Some may argue that the artist gains authorship through a curatorial process of selecting algorithmic output. Unlike Iannis Xenakis, John Cage never altered the output of his formulas. He did, however, throw away results that he deemed unsatisfactory. Similarly, Nature Study Notes was curated by the listed editor, Cardew. One can assume that performing musicians would make musical choices during performance of algorithmic scores. It’s arguable that these musical choices would also be a form of curation. However, composers have been making music that is played without human performers since the invention of the music box. To take a more recent algorithmic example, Clarence Barlow’s piece Autobusk, first released in 1986, is a fully autonomous music generation program for the Atari. The piece uses algorithms to endlessly noodle out MIDI notes. Although phrasing the description of the piece in this way would seem to bestow some sort of agency upon it, any released recordings of the piece would certainly list Barlow as the composer.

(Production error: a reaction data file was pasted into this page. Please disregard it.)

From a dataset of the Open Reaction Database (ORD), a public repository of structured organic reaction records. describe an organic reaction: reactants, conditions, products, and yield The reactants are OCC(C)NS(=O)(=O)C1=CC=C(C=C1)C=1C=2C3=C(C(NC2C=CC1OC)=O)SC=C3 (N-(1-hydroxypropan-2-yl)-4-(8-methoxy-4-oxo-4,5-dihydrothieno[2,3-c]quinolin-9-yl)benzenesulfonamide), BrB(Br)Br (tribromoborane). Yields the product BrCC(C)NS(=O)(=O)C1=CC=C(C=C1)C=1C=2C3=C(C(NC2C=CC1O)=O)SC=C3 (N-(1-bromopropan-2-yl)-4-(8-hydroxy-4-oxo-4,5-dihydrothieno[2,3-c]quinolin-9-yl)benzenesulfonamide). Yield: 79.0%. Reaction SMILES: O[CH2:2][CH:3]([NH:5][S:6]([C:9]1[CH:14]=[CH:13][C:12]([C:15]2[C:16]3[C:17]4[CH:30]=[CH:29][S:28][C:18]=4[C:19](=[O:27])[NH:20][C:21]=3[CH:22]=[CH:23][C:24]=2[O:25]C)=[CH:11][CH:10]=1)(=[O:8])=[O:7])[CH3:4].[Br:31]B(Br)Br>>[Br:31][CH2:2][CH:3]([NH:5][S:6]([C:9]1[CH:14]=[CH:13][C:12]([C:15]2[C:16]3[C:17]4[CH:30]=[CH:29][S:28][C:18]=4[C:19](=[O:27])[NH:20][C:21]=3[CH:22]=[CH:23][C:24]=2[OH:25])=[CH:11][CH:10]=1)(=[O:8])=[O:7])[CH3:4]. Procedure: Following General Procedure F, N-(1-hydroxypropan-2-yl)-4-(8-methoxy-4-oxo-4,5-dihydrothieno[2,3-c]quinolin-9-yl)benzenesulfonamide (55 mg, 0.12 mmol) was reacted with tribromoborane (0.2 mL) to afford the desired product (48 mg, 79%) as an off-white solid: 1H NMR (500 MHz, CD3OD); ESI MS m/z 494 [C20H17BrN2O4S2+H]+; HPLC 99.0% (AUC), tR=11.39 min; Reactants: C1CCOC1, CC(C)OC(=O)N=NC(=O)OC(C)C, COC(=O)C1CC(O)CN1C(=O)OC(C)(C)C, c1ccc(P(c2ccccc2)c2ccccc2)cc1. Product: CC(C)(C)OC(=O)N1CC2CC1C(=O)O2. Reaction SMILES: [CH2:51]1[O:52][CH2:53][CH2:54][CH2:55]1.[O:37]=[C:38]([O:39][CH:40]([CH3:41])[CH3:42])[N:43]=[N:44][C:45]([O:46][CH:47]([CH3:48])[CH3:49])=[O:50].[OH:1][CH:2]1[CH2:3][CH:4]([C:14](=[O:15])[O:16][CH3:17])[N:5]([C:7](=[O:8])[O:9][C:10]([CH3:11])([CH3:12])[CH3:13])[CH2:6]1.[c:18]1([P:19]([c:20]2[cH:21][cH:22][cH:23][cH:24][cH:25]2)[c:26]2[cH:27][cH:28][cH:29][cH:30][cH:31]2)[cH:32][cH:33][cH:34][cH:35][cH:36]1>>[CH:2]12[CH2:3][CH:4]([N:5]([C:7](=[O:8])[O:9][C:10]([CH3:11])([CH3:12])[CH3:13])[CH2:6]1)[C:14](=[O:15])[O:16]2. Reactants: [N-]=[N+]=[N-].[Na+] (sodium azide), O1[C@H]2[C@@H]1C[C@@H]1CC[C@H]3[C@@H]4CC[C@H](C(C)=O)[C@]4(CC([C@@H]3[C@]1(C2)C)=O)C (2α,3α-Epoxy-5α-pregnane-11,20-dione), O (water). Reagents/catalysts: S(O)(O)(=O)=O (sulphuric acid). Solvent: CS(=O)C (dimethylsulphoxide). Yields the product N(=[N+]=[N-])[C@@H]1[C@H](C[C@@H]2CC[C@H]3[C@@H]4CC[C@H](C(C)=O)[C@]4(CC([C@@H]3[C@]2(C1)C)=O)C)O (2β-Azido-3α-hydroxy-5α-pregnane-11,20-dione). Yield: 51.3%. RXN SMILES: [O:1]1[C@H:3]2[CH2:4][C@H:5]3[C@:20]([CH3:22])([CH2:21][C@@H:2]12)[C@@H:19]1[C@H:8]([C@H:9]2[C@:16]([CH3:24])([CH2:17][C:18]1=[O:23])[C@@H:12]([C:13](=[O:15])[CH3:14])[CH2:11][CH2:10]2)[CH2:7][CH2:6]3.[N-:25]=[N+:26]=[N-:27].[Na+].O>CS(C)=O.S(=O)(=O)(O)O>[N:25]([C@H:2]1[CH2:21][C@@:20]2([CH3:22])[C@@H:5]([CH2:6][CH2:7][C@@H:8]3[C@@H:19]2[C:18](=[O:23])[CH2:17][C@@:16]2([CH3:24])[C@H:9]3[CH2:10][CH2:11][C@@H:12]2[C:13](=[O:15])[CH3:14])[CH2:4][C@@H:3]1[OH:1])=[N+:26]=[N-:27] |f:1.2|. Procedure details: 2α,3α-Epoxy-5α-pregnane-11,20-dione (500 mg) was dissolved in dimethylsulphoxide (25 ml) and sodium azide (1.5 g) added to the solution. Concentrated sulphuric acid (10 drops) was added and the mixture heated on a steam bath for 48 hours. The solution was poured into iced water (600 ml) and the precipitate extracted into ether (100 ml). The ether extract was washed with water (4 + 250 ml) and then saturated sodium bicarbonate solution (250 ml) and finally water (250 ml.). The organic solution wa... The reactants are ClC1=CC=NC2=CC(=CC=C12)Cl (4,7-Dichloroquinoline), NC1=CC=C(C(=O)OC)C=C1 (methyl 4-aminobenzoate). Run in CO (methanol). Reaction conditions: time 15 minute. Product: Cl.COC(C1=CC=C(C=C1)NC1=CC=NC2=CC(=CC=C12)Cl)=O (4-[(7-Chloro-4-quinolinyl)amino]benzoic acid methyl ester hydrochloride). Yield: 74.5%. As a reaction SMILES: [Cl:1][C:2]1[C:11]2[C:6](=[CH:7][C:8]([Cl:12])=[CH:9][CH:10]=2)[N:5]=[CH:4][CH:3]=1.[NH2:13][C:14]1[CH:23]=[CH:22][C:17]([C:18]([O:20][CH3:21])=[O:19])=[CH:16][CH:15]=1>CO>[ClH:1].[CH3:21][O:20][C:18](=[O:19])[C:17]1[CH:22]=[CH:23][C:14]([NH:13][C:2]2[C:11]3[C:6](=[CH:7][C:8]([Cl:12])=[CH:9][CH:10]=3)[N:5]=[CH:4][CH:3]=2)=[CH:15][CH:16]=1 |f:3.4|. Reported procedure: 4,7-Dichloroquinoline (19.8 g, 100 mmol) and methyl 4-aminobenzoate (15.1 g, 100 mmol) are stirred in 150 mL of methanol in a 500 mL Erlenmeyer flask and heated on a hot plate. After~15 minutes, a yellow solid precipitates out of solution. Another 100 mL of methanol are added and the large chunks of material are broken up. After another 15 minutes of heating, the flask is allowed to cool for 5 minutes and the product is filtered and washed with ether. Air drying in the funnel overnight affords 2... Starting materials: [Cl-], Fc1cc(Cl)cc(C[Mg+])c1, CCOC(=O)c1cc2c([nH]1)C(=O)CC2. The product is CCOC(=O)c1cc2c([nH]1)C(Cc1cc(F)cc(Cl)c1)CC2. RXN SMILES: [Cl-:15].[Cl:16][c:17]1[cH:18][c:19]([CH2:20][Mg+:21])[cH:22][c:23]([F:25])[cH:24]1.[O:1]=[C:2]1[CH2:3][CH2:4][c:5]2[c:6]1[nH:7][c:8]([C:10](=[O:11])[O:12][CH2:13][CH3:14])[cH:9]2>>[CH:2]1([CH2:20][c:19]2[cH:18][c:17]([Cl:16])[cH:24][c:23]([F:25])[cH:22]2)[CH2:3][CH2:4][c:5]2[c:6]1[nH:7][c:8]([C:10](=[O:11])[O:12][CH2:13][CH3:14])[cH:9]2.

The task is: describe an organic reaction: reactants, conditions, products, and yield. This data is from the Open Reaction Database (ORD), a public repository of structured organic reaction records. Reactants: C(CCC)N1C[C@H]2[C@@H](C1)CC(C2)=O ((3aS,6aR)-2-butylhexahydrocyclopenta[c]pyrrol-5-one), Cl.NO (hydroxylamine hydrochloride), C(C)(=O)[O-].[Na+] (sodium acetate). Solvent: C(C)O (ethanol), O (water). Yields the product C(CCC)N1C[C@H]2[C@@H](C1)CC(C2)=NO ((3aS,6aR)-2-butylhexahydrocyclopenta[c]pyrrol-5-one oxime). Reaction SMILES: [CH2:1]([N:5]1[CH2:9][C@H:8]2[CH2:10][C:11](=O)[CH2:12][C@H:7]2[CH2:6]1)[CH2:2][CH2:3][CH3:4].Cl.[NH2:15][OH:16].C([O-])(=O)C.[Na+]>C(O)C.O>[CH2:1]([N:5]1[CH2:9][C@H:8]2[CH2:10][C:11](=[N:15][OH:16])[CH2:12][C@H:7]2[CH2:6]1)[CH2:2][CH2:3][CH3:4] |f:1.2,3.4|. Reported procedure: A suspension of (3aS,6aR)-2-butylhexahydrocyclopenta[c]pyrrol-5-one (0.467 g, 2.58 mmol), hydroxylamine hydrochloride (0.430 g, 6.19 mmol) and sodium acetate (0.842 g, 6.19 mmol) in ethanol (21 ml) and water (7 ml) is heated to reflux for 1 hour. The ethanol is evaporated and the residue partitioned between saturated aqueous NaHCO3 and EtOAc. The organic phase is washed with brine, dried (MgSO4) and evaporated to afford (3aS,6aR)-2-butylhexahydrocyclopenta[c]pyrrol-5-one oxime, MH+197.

Facebook’s odd claims to distance itself from it’s tools fail by any standard I can think of. It’s strange they would attempt this now, in light of not just Net.Art, but also Algorave music. That is dance music created by algorithms, an art form that is having a moment and which is tied in closely with the ‘live-code’ movement. Composer/performers Alex McLean, Nick Collins, and Shelly Knotts are all examples of ‘live-code’ artists, who write algorithms on stage to produce music. This is the form of artistic programming that is perhaps the closest analogue to writing code for a live web service. Performers generate algorithms and try them out – live – to see if they work. Algorithms are deployed for as long as useful in context and then are tweaked, changed or replaced as needed. Results may be unpredictable or even undesired, but a skilled performer can put a stop to elements that are going awry. Obviously, should someone’s kickdrum go out of control in a problematic way, that’s still attributable to the performer, not the algorithm. As the saying goes, ‘the poor craftsman blames his tools.’